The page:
Using mathematical modeling and evolutionary principals important in treatment decisions
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TAMPA, Fla. – Cancer patients are commonly treated with the maximum dose they are able to withstand that does not cause too many toxic side effects. However, many patients become resistant to these treatments and develop cancer recurrence. Researchers at Moffitt Cancer Center are using mathematical modeling based on evolutionary principals to show that adaptive drug treatments based on tumor responses to prior treatment are more effective than maximum-tolerated dose approaches for certain tumor situations. Their new study discussing this approach was published in online ahead of print in Cancer Research.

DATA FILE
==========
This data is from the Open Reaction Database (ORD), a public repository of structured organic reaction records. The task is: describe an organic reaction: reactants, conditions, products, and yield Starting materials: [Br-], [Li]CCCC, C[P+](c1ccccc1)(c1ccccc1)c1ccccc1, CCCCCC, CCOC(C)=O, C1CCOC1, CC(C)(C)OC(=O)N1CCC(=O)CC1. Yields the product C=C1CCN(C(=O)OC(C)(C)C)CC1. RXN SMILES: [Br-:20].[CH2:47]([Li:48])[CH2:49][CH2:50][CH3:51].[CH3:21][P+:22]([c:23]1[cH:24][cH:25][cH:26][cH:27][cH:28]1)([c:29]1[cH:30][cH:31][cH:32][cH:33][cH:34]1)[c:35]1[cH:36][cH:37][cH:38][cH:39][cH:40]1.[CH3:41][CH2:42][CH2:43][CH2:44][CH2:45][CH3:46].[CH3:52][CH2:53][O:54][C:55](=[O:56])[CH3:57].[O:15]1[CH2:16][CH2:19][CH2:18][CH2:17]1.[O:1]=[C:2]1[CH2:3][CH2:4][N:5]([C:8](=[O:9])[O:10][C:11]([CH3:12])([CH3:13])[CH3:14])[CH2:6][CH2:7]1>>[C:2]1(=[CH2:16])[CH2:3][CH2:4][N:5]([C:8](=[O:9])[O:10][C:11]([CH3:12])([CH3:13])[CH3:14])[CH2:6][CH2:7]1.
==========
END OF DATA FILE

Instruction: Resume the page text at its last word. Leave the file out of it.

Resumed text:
Standard cancer treatments and most clinical trials are based on the notion that physicians need to treat patients with the highest dose of a drug possible to kill the most cancer cells in the shortest amount of time. But often, tumor cells manage to find ways to thrive by activating survival mechanisms.

“An evolutionary flaw in this maximum-tolerated dose strategy is the assumption that resistant populations are not present prior to therapy. It is now clear that cancer cells can be insensitive even to treatment that they have never seen before,” explained study author Jill Gallaher, Ph.D., an applied research scientist in the Department of Integrated Mathematical Oncology

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